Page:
In Budapest, sometimes the permanence is surprising when coming across a house, street, or square whose appearance has not changed significantly in the past century and a half. This is also the case with the above stereoscopic image taken in 1894. The houses may be familiar, as the Neo-Baroque Wenckheim Palace, which houses today's Metropolitan Ervin Szabó Library, completed in 1897, is still standing, as are the residential buildings visible in the picture and also the Pálffy Palace of 1896, designed by Miklós Ybl, hidden behind the tree. However, the cobblestones are already a thing of the past, as is the elegant everyday wear with a hat and walking stick; the luxurious world of the aristocrats will not return either. Fortunately, the legacy of peacetime, the palaces can still be enjoyed.
Above: The Rác bath in Tabán during the flood of 1876, below: The bath today (Photo: HNM, Balázs Both/pestbuda.hu)
In addition to the great flood of 1838, the spring flood of 1876 also caused considerable destruction in Budapest. By then, however, the capital was more prepared for the rise in the Danube's water level, around twenty thousand people were evacuated, but many houses in the lower-lying areas - especially in Buda - suffered damage. The photo above, taken in March 1876, shows one of Tabán's streets covered in water, to the right is the now renovated Rác bath, known for its unworthy fate, and opposite Neumann's coffee house. The small bath, which survived from the Turkish era, was expanded and rebuilt between 1864-1870 according to the plans of Miklós Ybl, but Tabán itself with its winding streets and small pubs is now a thing of the past: it was demolished between 1933-1937.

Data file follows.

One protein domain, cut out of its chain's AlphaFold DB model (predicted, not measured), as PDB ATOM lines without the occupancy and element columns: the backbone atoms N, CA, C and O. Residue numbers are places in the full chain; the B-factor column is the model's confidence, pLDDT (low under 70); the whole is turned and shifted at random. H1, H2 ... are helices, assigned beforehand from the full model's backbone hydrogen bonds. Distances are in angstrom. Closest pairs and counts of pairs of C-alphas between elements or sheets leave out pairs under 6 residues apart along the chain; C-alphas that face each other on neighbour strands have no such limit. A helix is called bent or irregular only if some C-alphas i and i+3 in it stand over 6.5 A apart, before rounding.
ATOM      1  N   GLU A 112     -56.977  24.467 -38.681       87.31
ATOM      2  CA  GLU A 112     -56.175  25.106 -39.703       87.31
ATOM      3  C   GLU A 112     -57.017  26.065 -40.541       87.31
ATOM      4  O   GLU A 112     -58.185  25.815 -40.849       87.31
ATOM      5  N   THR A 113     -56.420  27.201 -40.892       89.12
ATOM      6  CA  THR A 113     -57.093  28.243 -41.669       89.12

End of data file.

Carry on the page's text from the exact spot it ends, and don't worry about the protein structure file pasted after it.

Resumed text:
Above: The former Gróf Tisza István Street in 1936, below: Today's József Attila Street next to Erzsébet Square (Photo: HNM, Balázs Both/pestbuda.hu)
The cosy picture above is so idyllic that at first people would think it was taken in the happy times of peace, but it was much later: in 1936. The dress of the lady walking towards us on the pavement of today's József Attila Street next to Erzsébet Square is much looser than it would have been before the turn of the century, as is the shape of the typically uncomfortable concrete benches that can be seen on the right side. The building erected in 1910 on Gróf Tisza István Street, which was designed by Károly Rainer, and on the ground floor of which the furniture wholesaler store of Lipót Fenyő operated, is clearly visible opposite to the left. The characteristic element of the Art Nouveau house is the arched gate, which can also be identified in today's pictures. The house further away, on the corner of today's Sas Street, is still there, although the shop of "Gyula Meinl" no longer operates on its ground floor.
It is always interesting to marvel at the change in the streetscape, but the permanence, that is, if a location has survived the storms, can be just as surprising. We should remember that we are all part of Budapest's present, but to understand it, we also need to know its past.
Cover photo: View of Pest from Gellért Hill with the old Erzsébet Bridge around 1910 (Photo: FSZEK Budapest Collection)